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Prepared by Cara Gilgenbach, March 13, 2002; Updated February 2019
Inclusive Dates: 1880-1896
Extent: .16 cubic foot (1 slim document case)
Physical Location: 11th floor
Biographical Note: Novelist, magazinist, and attorney Albion Winegar Tourgée was born May 2, 1838, in Williamsfield, Ohio, and died May 21, 1905, in Bordeaux, France. He grew up on a farm near Kingsville, Ohio, and attended the University of Rochester for two years. He served in the Union Army from 1861-63, during which time he suffered spinal injuries and spent four months in a Confederate prison. In 1864 he was admitted to the Ohio bar. Hoping to find entrepreneurial opportunities in the South, he moved to North Carolina in 1865 . Labeled a "carpetbagger", he believed in the reintegration of the Union, abhorred slavery, took on African-Americans as law clients and employees, and openly criticized the Ku Klux Klan. He joined the Republican Party and was a delegate to the North Carolina constitutional convention in 1868. Tourgée's writings include several novels and political articles. One of his best-known novels is A Fool's Errand: By One of the Fools (1879). He founded a magazine called Our Continent (later, Continent) in 1881 and also published another periodical called Basis: A Journal of Citizenship.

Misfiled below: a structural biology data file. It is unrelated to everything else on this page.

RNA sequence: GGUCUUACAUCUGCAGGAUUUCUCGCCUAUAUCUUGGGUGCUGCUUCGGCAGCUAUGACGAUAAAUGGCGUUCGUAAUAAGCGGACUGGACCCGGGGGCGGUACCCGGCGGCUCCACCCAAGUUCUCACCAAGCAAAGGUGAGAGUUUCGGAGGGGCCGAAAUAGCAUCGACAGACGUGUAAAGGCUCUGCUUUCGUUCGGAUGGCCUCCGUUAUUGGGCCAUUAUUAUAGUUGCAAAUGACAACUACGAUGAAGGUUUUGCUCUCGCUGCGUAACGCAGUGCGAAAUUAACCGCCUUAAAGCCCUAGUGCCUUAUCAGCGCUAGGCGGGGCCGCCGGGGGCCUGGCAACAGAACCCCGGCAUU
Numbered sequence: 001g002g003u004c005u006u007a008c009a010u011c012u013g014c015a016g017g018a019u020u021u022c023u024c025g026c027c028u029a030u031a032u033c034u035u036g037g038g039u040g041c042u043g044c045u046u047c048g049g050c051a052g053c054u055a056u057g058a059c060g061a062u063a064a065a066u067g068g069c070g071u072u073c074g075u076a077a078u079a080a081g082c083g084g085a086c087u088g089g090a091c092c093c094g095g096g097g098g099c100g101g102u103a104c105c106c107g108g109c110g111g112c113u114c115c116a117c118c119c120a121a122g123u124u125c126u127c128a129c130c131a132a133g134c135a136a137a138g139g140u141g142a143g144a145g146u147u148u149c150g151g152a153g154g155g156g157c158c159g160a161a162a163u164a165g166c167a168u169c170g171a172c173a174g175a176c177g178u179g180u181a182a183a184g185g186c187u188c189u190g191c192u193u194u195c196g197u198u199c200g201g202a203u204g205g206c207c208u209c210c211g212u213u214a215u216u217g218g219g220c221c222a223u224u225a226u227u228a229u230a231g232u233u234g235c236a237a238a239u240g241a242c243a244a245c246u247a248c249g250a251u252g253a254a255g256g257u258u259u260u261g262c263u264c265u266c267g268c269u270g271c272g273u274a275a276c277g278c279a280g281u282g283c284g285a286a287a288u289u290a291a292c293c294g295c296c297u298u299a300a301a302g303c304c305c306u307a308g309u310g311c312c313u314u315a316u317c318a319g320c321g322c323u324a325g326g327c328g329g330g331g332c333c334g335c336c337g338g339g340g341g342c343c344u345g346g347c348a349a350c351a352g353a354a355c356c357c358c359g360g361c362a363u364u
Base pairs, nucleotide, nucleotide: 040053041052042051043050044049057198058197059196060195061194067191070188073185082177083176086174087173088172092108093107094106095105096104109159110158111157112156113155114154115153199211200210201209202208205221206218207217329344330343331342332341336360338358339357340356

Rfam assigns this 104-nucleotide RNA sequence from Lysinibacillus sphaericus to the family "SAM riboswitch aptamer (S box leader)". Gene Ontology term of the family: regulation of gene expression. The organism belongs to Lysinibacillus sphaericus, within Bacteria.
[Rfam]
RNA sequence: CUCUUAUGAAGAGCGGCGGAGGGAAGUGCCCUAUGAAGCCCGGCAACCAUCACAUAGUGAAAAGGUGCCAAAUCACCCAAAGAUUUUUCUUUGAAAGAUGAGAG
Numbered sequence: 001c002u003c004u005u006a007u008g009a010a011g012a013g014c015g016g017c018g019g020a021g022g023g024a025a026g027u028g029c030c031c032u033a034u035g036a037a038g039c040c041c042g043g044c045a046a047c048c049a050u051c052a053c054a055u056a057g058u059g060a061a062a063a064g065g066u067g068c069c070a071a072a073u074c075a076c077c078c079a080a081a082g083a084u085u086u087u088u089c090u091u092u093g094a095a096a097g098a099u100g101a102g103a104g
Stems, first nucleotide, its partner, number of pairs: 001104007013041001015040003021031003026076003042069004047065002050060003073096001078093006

Scope and Content: This collection contains a small selection of correspondence and two quotations by Tourgée.
Related Material: Special Collections and Archives holds a large number of Tourée published works in its book collections. See the KentLINK catalog for holdings.
Folder -- Contents